Sam MacInnes is a talented surgeon who runs in the highest social circles thanks to his family’s position and history. When Sam hires Hazel to assist him with his medical practice, he is immediately drawn to her intelligence, wit, and beauty.
Their potential relationship is derailed one evening when a mysterious count arrives in London and reveals to Hazel the truth about her past: she was abducted at birth and her twin sister has fallen dangerously ill.
Hazel agrees to travel to Romania with Count Petrescu in order to save her sister, and Sam insists on accompanying her. The count has secrets, though, and the journey grows more sinister with every mile that draws Hazel closer to her homeland. Even as her feelings for Sam become deeper and more complicated, she fears she might not survive the quest to save her sister with her heart intact, not to mention her life. She must learn to draw on gifts she doesn’t know she has if they are going to ever return home again.
Hazel and Sam must fight their way past dark magic, clockwork beasts, and their own insecurities as they try to reach her sister in the impenetrable Coppergate Tower before time runs out.
Comment: This is the third book in the Steampunk Romance series by this author, with a cast of characters somehow connected and where the stories are adaptations of fairy tales into the steampunk sub genre.
I think I liked this one slightly more than the previous novels. The romance has the same formula, two people in close contact changing their feelings, and all is mostly alluded to instead of visible on the page, but since this is given for the series, it didn't bother me. In fact, it felt as if the author stressed out their growing attraction more often, but rest assured nothing physical beyond kissing happens and, overall, the structure of the novel doesn't really require that.
The plot is very simple, Hazel talks to the woman she has always known as her mother, she understands something weird happened when she was adopted, but she has had a good life, even though her social status isn't one of nobility - which is going to change now - so she has been aware of her limitations but thankful for her friends and the privileges, and she knows she and her mother haven't been too bad. She also knows dr Sam is out of reach because although he works, his family is wealthy, but that doesn't stop her from thinking about it.
Now, a sudden new possibility opens up her world and she finds out she is from a noble family but the medical situation of her twin Marit is dire and for her own safety, she is guarded in a tower (the Rapunzel fairy tale, more or less) but Hazel isn't certain if she has to go to help or to save her... Hazel has had dreams which she now realizes are ways to understand her sister and everything is so confusing... plus she and Sam agree the count is hiding something about this whole situation...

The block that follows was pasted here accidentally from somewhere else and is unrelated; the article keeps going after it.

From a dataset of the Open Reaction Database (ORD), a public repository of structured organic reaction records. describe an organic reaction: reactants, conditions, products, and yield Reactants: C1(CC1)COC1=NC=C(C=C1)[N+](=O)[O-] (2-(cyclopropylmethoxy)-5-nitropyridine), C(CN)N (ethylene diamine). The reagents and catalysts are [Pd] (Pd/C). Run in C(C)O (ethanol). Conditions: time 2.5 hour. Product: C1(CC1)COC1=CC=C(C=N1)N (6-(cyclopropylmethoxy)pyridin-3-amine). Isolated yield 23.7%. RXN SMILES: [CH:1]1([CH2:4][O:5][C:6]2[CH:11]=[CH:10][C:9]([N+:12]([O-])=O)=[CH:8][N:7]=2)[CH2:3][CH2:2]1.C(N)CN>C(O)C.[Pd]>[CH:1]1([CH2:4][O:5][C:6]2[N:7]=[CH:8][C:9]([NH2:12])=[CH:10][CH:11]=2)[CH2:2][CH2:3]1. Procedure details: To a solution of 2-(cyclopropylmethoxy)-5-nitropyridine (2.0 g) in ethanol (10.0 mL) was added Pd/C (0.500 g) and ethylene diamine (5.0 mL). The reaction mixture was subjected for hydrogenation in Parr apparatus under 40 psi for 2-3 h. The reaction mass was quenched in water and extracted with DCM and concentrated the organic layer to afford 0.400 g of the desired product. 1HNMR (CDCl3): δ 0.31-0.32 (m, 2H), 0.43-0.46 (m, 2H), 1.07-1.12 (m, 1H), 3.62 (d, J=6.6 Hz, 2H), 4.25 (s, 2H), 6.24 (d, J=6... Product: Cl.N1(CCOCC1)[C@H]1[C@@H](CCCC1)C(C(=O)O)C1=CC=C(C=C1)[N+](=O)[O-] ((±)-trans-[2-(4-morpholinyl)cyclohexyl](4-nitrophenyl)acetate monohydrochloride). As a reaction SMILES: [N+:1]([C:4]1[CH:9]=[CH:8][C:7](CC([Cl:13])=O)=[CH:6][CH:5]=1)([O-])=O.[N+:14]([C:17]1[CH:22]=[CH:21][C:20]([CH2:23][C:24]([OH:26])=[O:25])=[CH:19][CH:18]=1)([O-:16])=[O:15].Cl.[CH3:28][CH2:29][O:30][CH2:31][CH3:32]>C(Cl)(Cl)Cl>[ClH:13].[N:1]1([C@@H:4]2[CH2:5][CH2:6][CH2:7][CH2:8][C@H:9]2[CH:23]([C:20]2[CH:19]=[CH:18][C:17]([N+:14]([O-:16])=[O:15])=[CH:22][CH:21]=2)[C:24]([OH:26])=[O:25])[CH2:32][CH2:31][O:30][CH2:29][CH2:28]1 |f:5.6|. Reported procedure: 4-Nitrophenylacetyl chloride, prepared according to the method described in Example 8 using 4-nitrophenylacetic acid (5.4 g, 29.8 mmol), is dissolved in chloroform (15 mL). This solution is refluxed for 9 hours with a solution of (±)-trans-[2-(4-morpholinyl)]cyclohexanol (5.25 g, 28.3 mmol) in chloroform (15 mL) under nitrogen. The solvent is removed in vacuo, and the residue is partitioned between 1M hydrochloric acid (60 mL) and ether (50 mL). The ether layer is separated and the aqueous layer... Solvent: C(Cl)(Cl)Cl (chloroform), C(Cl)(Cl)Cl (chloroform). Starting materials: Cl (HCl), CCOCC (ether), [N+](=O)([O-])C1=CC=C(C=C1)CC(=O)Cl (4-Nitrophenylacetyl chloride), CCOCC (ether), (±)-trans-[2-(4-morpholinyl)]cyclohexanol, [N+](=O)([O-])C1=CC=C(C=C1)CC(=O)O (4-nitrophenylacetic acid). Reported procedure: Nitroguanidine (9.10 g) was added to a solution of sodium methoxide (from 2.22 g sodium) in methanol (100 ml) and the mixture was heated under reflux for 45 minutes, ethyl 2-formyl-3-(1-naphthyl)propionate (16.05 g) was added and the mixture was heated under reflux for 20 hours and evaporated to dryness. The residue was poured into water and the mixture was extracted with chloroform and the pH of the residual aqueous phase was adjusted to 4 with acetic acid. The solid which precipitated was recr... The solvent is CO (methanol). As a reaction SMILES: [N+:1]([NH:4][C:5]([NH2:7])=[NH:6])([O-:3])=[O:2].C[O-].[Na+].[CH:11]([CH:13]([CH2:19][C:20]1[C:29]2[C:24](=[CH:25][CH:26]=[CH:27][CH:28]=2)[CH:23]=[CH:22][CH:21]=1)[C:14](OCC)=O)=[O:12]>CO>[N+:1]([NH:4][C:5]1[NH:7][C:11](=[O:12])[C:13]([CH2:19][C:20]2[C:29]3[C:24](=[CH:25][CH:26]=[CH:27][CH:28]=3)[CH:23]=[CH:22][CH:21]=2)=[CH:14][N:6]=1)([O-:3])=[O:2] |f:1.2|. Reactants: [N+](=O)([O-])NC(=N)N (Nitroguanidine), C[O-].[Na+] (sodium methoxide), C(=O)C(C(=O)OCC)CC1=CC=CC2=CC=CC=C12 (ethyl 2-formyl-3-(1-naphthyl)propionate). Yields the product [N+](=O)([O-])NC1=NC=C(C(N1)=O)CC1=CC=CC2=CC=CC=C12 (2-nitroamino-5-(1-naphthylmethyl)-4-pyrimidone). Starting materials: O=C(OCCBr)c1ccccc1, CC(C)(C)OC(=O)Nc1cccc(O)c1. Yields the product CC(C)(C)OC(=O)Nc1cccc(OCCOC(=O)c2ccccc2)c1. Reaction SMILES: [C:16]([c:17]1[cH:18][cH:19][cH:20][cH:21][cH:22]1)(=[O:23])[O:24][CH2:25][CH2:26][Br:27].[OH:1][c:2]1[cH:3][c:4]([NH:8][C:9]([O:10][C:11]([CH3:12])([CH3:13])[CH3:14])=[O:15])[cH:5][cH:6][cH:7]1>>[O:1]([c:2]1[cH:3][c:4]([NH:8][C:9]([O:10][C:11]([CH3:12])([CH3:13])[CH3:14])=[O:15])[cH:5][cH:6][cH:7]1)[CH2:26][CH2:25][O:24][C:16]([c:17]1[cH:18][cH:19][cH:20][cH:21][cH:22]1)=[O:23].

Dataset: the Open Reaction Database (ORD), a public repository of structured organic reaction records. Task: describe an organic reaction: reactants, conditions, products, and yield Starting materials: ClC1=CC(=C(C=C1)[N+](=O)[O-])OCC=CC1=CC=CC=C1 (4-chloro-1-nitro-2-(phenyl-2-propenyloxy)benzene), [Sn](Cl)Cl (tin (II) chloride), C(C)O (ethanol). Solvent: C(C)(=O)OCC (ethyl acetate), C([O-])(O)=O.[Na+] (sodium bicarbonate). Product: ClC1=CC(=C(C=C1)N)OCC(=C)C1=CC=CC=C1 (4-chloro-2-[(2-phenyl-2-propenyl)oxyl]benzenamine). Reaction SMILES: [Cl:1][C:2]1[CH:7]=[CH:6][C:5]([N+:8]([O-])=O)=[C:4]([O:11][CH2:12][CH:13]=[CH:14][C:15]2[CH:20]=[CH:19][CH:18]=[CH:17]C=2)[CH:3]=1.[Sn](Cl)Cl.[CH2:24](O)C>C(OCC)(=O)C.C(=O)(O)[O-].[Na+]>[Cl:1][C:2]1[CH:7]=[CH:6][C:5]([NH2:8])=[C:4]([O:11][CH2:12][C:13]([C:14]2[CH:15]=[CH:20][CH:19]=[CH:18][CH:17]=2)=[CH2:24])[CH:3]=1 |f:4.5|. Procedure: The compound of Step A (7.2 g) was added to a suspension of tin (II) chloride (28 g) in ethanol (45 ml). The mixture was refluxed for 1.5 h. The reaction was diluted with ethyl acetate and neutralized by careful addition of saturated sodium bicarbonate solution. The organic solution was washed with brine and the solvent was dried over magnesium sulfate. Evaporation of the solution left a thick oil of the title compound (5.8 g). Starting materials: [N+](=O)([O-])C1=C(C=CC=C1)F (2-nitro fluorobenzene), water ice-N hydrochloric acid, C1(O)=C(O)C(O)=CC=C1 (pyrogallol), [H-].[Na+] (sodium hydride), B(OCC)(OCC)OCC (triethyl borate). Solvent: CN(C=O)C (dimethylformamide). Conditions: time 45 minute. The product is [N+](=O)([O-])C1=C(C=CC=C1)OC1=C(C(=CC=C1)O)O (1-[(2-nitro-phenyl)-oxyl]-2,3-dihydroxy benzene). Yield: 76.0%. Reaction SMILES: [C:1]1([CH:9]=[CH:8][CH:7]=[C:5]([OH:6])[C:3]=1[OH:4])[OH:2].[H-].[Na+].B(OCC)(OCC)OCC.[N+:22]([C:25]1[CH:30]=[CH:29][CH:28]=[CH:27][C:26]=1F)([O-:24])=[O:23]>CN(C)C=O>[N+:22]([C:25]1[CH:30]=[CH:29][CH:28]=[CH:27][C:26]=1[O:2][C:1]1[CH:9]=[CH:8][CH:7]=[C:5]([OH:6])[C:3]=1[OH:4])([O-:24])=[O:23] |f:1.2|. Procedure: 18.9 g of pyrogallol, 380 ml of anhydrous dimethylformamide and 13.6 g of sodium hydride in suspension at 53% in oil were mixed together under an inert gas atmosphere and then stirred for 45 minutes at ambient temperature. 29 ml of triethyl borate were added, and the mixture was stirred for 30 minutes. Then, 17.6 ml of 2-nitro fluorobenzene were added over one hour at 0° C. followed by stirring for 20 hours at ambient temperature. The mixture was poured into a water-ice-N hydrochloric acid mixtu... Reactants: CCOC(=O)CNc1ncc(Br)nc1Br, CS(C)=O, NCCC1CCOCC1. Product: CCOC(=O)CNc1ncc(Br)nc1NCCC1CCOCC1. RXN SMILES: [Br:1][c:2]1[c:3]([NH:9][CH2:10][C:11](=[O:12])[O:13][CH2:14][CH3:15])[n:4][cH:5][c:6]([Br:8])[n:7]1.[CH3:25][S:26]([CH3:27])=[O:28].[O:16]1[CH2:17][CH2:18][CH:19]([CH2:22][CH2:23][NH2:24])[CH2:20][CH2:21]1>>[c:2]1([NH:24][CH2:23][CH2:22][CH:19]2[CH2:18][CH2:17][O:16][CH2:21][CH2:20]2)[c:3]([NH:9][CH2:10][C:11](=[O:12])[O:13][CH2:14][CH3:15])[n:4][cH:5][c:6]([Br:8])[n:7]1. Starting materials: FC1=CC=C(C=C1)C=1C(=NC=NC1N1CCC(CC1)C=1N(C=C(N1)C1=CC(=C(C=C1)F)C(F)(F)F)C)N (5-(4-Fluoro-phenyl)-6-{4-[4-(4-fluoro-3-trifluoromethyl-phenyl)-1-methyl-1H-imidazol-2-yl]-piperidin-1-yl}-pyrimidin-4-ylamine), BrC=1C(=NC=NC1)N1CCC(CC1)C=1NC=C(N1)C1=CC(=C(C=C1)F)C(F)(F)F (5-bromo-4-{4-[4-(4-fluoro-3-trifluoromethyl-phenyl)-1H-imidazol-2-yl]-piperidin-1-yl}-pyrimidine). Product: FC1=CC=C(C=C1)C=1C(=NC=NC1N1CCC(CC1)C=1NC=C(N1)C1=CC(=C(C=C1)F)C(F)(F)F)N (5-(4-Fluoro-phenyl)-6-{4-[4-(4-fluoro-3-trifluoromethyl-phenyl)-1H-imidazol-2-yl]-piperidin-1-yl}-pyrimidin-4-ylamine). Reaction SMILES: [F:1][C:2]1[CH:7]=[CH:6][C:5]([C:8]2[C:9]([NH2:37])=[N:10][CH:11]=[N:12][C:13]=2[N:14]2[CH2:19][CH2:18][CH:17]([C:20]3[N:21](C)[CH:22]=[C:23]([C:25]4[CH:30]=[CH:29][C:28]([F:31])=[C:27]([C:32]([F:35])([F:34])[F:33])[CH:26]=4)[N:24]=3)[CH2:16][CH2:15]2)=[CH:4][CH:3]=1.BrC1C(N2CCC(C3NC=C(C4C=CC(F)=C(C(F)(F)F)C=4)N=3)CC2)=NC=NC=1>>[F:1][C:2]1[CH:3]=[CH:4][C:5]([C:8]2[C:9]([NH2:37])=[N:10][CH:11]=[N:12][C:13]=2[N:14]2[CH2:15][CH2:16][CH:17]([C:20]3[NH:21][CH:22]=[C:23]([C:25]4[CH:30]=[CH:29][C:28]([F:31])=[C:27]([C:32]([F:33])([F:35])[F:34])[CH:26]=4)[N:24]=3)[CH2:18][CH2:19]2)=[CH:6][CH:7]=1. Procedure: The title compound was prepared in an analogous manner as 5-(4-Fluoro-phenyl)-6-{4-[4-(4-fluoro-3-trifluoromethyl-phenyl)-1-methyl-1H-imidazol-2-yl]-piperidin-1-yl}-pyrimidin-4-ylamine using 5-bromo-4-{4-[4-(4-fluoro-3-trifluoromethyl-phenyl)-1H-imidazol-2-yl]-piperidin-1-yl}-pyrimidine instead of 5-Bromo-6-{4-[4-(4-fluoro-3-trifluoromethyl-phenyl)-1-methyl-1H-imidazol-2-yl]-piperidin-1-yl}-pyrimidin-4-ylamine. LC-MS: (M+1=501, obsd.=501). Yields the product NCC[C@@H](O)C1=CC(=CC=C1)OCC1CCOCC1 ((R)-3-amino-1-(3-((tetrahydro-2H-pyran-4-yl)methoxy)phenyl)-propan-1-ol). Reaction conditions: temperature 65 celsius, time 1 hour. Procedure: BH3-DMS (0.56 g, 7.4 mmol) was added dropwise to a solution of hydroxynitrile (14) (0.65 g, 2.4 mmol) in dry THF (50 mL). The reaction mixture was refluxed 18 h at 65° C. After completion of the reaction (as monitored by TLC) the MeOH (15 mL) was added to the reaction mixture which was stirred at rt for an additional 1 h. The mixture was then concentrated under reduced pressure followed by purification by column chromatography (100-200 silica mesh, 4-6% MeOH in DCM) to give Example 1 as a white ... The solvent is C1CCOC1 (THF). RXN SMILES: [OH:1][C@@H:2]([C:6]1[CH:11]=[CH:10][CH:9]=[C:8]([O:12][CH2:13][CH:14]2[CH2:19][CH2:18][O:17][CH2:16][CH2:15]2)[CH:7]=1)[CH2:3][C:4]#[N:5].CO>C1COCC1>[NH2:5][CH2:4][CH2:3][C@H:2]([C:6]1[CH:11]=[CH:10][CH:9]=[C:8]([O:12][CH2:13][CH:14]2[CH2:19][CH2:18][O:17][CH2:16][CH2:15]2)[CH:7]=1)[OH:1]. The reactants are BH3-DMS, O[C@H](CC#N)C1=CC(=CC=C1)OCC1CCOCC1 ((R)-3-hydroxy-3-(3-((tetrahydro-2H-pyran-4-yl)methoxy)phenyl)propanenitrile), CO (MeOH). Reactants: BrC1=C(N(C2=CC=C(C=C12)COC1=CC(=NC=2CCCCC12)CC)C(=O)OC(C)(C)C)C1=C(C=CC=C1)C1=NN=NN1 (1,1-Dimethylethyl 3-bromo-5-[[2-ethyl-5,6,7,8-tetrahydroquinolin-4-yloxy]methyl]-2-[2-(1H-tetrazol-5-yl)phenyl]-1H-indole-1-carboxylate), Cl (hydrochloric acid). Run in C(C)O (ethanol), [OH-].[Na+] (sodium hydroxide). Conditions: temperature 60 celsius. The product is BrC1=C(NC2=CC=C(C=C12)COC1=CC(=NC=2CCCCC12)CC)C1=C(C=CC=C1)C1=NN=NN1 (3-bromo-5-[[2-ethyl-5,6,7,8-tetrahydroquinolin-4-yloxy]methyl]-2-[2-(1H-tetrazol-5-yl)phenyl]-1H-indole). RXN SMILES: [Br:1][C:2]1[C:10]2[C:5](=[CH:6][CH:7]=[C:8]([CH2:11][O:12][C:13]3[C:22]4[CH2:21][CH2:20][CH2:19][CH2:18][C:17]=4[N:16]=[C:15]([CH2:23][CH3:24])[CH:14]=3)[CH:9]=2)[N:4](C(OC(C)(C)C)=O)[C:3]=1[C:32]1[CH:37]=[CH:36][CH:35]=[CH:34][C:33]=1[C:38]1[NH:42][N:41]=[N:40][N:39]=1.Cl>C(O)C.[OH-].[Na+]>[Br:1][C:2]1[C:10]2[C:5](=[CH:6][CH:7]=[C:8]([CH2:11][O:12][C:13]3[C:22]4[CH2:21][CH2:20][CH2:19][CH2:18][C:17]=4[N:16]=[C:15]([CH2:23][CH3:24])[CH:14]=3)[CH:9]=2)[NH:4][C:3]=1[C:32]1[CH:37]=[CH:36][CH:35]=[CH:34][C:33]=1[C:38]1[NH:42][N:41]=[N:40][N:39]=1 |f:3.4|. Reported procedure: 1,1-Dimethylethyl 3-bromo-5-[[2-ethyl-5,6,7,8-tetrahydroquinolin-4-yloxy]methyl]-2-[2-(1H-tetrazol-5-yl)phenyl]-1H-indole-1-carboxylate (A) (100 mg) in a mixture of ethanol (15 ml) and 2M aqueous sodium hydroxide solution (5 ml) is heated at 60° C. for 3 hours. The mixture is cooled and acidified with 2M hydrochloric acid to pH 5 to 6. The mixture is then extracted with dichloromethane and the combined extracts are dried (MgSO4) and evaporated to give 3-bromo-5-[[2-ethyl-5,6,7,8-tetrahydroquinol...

They agree to go with the count and, to me, this was the best element in the whole story: how do they travel from England to Romania? No carriage and no steampunk related dirigibles... oh no, they all travel in a submarine! I thought to myself, what fun this was and I don't remember being as dazzled by a submarine journey in fiction since Jules Verne's Twenty Thousand Leagues Under the Sea or, more loosely, Abduction by Robin Cook, so I was fascinated by all the submarine related scenes and conversations and how it felt like a real house inside.
The time they spend inside the submarine allows them do become more worried because some things happen which are difficult to explain, such as what happens to Hazel's maid. There is also the issue of the way the count observes Hazel and when she helps Sam once or twice, in healing someone. I thought this whole things offered an interesting vibe of mystery and that something wasn't quite right... I think the real motivations of the count aren't that hard to guess but, of course, only when they arrive in Romania and try to help Hazel's sister Marit do they discover what the secret was.
Every paranormal or steampunk detail was well thought... I think the world building is as satisfying here and it has been in the previous novels, which means the author had a definitive overall plan for them all and then got the rest more defined as the stories developed. There are so many things that might seem secondary and could have been easily overlooked but to me they added zest to the story, such as the way the submarine worked or how it has a library where Hazel looks for clues...
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